To most city dwellers, the word "lake" conjures up a vision of placid waters, boats with
semi-recumbent revelers and other paraphernalia of a tourist resort, all backed by an
equally placid, non threatening scenic background. The Dal lake, the Naini lake and
others like the Renuka lake near Nahan....
All these lakes are found between the three and seven thousand foot levels.
Lakes of the middle and lower altitudes, as in Kumaon, have suffered the effects of
environmental degradation for decades now. Lakes such as Nainital, Bhimtal etc. because
of their accessible location, have become classic examples of the total degradation of God
given resources by human callousness.
Reduced oxygen content, high levels of nitrogen and phosphorous, make the
water unsafe for human contact and are rapidly depleting the lake's carp population, an
Beyond the common perception, lie the true Great Himalayan lakes, most
occurring in the trans. Himalayan regions, where the lie of the land is easier.
The great lakes of Ladakh ...Tso Morari and Pangong Tso - almost like inland seas, the
highest of them all- Gurudogmar in north Sikkim at an altitude of 17,600 feet above sea
level. and The jewel like Chandratal in Lahaul
One of the most classically beautiful of all Himalayan lakes is the Chandratal in
Lahaul's upper Chandra valley. Aptly called the lake of the moon, it lies in a broad
turquoise crescent along the flank of the Great Himalaya range itself, surrounded by the
high peaks of the Chandrabhaga and the Mulkila massifs.
Situated at a breathtaking 15500 feet above sea level, the lake itself was
probably formed at the end of the last ice age when the glaciers retreated, leaving behind
considerable dead ice masses, which on melting formed large lakes.
Other Transhimalayan lakes like the Pangong and TsoMorari saw similar
beginnings. Most of these lakes had no outlet. The huge amounts of water present at the
outset evaporated very fast in the desert like atmosphere and what had been initially
freshwater became brackish and finally salty.
The greatest lake in the Indian Himalayas is undoubtedly the Pangong Tso. At an altitude
of almost 4500 meters, the Pangong Tso, across the Changla pass, from Leh is only 8 km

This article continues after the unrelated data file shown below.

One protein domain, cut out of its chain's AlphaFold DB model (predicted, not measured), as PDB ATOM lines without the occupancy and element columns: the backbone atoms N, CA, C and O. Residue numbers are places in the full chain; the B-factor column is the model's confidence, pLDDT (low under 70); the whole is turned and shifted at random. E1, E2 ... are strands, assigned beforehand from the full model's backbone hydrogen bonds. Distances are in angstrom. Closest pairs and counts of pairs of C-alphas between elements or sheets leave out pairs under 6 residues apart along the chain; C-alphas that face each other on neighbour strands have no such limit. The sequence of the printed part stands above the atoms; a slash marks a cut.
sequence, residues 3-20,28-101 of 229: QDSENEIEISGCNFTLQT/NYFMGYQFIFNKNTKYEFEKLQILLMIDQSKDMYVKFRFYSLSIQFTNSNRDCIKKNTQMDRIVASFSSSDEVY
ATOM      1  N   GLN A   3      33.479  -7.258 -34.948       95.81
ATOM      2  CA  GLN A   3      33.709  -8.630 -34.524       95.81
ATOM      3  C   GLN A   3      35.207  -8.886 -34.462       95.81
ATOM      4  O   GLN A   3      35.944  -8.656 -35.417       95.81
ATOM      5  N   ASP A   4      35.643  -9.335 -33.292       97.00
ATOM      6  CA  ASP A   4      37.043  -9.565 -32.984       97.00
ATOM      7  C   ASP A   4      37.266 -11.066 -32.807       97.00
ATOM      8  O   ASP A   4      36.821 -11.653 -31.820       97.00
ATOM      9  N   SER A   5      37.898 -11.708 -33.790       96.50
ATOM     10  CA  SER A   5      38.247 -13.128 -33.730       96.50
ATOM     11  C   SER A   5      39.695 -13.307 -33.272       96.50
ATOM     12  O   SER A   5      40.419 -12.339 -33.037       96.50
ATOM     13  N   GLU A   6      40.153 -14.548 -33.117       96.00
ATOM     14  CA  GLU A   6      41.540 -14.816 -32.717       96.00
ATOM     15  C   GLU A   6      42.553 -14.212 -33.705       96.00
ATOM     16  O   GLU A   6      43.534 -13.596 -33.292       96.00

wide at it's broadest but is an amazing 134 kilometers long bisected by the international
border between India and Tibet. Most of the fresh water inlets into the lake are towards the
Pangong Tso, bathed in the varying light of the day, is a memorable sight. The golden
coloured range to the north, with it's rolling spurs culminating in chiseled peaks spreads
before your eyes a panorama of spectacular dimensions. With it's almost 2000 square
kilometers of turquoise water and a depth of a 100 meters, Pangong can baffle the eye, for
in the rarefied atmosphere distant objects appear right next door.
On the windward side of the great range, lakes occur at all altitudes up to 17,000 feet,
getting progressively smaller the higher they go. In fact, in the higher reaches they are
often morainic pools styled as lakes because they are pilgrim destinations. Manimahesh
lake in Upper Chamba is one such destination overlooked by the lone pyramid of Kailash
manumahesh itself. Such lakes draw their waters from the melting of glacial ice.
Suraj Tal at the famed Baralacha pass draws it's waters from the snowmelt on the
surrounding ridges. Geologically, Surajtal occupies a glacial depression, probably ground
down by the ice during the last Himalayan Ice age.
Then there are what can be termed mountain tarns - small lakes in the higher
altitudes formed by the glacial activity of the remote past. These are mostly on the crest of
the Pir-Panjal range and extend all the way across to the Upper Beas.